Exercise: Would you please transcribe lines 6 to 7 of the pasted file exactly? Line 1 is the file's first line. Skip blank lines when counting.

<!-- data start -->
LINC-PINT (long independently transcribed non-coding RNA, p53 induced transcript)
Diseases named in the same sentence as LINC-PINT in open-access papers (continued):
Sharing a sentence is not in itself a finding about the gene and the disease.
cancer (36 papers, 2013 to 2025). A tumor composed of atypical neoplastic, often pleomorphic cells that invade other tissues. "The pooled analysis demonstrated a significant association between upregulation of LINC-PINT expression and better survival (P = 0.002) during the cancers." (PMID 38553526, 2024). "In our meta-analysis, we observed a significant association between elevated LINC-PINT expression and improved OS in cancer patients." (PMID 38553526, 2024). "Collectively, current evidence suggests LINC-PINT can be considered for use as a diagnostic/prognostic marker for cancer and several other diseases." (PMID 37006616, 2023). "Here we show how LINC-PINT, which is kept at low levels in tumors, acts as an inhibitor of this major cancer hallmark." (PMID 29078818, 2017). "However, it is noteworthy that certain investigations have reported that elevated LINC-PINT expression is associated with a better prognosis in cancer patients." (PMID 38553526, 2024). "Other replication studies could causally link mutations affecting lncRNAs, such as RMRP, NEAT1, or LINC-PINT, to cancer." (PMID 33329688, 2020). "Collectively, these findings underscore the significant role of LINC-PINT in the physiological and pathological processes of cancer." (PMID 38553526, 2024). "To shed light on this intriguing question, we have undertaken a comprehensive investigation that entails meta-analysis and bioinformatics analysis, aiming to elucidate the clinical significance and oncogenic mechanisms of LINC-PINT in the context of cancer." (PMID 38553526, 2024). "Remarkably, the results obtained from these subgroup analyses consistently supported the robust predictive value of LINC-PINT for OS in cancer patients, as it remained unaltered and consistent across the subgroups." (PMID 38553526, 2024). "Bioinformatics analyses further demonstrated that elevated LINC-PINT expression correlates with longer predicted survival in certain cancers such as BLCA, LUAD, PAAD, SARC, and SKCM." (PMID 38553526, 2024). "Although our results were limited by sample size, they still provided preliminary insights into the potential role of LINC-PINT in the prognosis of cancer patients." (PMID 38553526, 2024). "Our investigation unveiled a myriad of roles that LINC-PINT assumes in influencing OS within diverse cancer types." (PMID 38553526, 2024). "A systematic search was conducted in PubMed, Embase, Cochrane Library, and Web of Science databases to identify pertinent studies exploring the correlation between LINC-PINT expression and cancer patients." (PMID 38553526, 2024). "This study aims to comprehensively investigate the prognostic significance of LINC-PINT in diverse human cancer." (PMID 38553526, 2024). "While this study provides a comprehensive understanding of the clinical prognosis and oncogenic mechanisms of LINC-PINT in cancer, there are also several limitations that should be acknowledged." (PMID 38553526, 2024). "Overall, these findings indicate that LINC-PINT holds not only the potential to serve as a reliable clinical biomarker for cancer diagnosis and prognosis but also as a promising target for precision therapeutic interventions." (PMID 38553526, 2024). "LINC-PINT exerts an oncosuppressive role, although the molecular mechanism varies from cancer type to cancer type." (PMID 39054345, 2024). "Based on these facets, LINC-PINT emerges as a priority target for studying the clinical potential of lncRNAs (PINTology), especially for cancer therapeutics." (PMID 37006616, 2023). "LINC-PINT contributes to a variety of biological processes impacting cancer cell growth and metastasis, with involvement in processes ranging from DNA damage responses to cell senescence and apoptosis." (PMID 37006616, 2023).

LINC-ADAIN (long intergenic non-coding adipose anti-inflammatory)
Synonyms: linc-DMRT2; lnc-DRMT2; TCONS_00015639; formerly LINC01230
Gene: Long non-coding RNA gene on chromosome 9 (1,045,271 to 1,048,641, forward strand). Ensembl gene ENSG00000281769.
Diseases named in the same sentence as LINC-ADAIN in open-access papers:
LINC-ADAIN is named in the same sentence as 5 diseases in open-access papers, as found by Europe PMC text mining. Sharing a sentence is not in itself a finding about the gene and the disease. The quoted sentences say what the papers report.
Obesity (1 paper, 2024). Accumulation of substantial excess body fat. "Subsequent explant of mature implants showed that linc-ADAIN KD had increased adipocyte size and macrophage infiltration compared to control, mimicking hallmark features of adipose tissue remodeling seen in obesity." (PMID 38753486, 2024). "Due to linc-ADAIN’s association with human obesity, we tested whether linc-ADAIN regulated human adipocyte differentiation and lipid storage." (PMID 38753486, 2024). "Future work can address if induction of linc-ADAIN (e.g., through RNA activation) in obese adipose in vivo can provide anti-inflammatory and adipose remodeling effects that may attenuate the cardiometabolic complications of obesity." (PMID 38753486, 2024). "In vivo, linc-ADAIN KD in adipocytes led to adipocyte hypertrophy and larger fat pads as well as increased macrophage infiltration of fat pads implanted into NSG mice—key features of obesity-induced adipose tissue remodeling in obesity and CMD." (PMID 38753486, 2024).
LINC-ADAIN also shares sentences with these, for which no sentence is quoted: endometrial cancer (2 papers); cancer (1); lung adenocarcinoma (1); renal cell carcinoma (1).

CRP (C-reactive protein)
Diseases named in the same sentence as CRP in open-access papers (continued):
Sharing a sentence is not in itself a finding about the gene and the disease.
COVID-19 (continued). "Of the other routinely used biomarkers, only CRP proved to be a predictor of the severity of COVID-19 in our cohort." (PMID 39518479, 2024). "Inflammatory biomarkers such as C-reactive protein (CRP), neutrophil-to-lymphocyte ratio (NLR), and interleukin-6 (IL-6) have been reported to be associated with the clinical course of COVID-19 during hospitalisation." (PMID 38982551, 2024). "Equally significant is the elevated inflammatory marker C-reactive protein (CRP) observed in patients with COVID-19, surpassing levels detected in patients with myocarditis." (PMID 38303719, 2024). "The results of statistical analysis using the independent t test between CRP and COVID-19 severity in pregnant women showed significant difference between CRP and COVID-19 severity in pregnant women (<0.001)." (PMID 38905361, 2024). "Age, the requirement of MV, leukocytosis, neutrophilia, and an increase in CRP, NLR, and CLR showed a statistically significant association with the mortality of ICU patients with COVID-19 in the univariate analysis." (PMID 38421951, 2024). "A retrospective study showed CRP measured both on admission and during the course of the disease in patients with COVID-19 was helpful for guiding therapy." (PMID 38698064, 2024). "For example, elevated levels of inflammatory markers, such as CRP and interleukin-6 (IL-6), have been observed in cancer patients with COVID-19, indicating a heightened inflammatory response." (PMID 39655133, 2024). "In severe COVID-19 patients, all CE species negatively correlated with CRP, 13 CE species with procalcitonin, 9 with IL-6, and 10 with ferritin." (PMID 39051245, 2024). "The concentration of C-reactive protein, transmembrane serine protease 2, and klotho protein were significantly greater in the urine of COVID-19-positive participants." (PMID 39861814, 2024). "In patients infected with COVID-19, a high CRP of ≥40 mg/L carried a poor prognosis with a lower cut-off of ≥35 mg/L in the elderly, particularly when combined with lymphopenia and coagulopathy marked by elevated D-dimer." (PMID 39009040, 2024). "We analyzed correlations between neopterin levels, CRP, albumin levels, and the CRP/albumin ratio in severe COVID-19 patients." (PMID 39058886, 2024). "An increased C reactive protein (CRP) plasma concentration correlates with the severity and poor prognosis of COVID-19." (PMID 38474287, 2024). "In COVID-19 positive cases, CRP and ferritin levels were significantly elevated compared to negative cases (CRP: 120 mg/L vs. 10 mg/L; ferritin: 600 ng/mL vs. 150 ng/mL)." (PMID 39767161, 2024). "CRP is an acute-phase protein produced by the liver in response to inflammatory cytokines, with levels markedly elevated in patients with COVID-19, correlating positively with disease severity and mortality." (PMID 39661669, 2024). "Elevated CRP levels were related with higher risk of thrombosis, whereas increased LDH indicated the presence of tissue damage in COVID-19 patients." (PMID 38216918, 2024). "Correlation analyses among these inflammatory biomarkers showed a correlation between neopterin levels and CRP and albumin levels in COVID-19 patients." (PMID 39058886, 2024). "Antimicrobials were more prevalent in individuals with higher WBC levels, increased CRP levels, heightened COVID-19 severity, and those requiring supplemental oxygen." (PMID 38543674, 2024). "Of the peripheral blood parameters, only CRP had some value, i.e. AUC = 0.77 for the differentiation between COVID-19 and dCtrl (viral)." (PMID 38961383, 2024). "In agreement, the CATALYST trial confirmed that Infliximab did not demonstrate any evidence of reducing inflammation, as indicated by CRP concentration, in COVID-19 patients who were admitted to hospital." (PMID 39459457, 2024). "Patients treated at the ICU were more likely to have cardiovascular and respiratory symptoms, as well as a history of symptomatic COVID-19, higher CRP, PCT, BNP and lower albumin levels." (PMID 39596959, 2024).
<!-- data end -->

Synonyms: linc-DMRT2; lnc-DRMT2; TCONS_00015639; formerly LINC01230
Gene: Long non-coding RNA gene on chromosome 9 (1,045,271 to 1,048,641, forward strand). Ensembl gene ENSG00000281769.